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.NET Development on Linux

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The Sample Application

Now it's time to try out MonoDevelop. If you created your own VM, copy the source code to the VM's filesystem. The sample app source code is available online; see "Resource Center," page 5. Download the source code and unzip it to a flash drive. Click the Safely Remove Hardware icon in your task bar and remove the flash drive from Windows. Go to Server. Select VM/Removable Devices and click on your device in the cascading menu. In the File Browser, select Edit/Select All and Edit/Copy. Click the Home toolbar button. Click Edit/Paste and the source code will be copied to your filesystem.

Select Applications/Programming/MonoDevelop. Click File/Open and navigate to /home/user/DigitsOfPi. Open the solution file DigitsOfPi.mds. Click Project/Run (or F5) to launch the application. DigitsOfPi (Figure 1) calculates p to a ludicrous precision, thanks to an algorithm written by Fabrice Bellard (bellard.org/pi/pi.c). Specify the Number of Digits and click Calculate. DigitsOfPi uses Gtk#, a managed interface into the Gnome Toolkit, instead of Windows Forms or Windows Presentation Foundation. I chose to use Gtk# for two reasons: Most Linux users prefer the Gtk look-and-feel, and Windows Forms is not available from MonoDevelop without extra setup and configuration.

[Click image to view at full size]

Figure 1: The DigitsOfPi application.

I had some problems getting the busy cursor to work properly during the lengthy calculation. I used the GdkWindow.Cursor property to set the cursors (Listing One). When I ran the program, I never saw the busy cursor because the lengthy computations prevented the GUI thread from updating the window. There are at least two ways to address this issue. If you implement lengthy computations as Idle Handlers, the busy cursor will display properly. Just put your lengthy calculations in a method and return a value of false. Make this method an Idle Handler by passing it to Glib.Idle.Add. The method will be called the next time the GUI thread is idle. Because the method returns false, it only runs once, rather than after each idle period (Listing Two). When I implemented the calculations as an Idle Handler, the busy cursor displayed correctly. But when I added a Status Bar and a Progress Bar, I noticed that progress updates were not displayed during the calculations. The solution was to call ProcessEvents after updating the Progress Bar's Fraction property. ProcessEvents executes all pending GUI events, allowing the window to redraw completely (Listing Three).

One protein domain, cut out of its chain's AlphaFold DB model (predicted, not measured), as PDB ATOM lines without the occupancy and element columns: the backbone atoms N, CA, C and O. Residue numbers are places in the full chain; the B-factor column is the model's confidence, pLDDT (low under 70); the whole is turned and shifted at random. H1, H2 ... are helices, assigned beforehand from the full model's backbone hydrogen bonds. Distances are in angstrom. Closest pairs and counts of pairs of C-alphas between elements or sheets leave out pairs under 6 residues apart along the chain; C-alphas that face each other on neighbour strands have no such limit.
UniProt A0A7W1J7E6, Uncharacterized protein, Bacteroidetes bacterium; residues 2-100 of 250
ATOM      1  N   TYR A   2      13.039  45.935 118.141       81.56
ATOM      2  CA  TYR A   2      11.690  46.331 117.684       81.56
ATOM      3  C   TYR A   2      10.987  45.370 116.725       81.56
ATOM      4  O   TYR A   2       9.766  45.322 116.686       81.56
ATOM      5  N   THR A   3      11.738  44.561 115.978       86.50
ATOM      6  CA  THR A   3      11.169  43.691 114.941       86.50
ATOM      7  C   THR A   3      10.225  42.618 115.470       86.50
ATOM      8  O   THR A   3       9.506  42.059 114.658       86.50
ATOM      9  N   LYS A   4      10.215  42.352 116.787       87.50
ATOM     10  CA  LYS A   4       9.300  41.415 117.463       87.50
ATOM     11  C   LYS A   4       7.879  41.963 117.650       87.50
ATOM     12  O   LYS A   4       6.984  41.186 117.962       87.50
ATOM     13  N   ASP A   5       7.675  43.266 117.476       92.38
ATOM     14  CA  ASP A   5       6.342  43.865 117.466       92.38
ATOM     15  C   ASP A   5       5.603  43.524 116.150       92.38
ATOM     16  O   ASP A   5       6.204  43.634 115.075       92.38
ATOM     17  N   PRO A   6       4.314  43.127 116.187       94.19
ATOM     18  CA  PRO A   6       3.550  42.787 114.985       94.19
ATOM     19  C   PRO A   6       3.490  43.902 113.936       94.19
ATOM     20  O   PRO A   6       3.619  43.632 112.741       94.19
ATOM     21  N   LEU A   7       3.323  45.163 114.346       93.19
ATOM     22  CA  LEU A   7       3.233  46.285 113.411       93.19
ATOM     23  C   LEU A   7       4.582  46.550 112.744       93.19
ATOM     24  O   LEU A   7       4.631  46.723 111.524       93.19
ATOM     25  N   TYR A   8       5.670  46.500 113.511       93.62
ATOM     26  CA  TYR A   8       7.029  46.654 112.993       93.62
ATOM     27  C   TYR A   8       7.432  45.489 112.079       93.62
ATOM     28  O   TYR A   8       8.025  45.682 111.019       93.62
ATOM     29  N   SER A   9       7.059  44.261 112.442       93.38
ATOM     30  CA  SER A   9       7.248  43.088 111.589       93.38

protected virtual void CalculateButtonClicked (object sender, System.EventArgs e)
{
  GdkWindow.Cursor = new Gdk.Cursor(Gdk.CursorType.Watch);
  // lengthy computation            
  GdkWindow.Cursor = new Gdk.Cursor(Gdk.CursorType.LeftPtr);
}

Listing One


protected virtual void CalculateButtonClicked (object sender, System.EventArgs e)
{
  GLib.Idle.Add(OnIdleCalculatePi);
}
private bool OnIdleCalculatePi()
{
  GdkWindow.Cursor = new Gdk.Cursor(Gdk.CursorType.Watch);
  // lengthy computation            
  GdkWindow.Cursor = new Gdk.Cursor(Gdk.CursorType.LeftPtr);
  // Return false to ensure that this callback
  // is not automatically called again at the next Idle moment.
  return false;
}

Listing Two


progressbar.Fraction = Math.Min((double) currentDigit / (double) totalDigits, 1.0);
GuiUtils.ProcessEvents();
 ...
public static void ProcessEvents()
{
   while (GLib.MainContext.Pending())
    {
        Gtk.Main.Iteration();
    }
}


Listing Three

Because I'm a newcomer to Gtk#, I relied heavily on online help and tooltips to figure out the Gtk# API. Note, when displaying pop-up help for overloaded methods (Figure 2), use the left and right arrow keys to scroll through the overloads.

[Click image to view at full size]

Figure 2: Pop-up help.

To create your own Gtk# application, select MonoDevelop's File/New Solution menu item. Go to the C# templates and click "Gtk# 2.0 Project." After the project is created, double-click MainWindow.cs and click the Designer button to graphically edit your program's GUI. In the toolbox window, click the Widgets and Containers triangle icons to display the controls and control containers available to Gtk# applications. Widgets can't be added directly to a window. First add a Container to the window, then add Widgets to the Container. Drag a VBox container and drop it on your window. Then drag Widgets and drop them into the VBox. The VBox container arranges the controls in a vertical grid. Containers can contain other Containers. For example, the DigitsOfPi program's GUI consists of a VBox with four rows. Row 1 contains the menus, row 2 contains an HBox that contains the number of digits spin button and the Calculate button, and so on.


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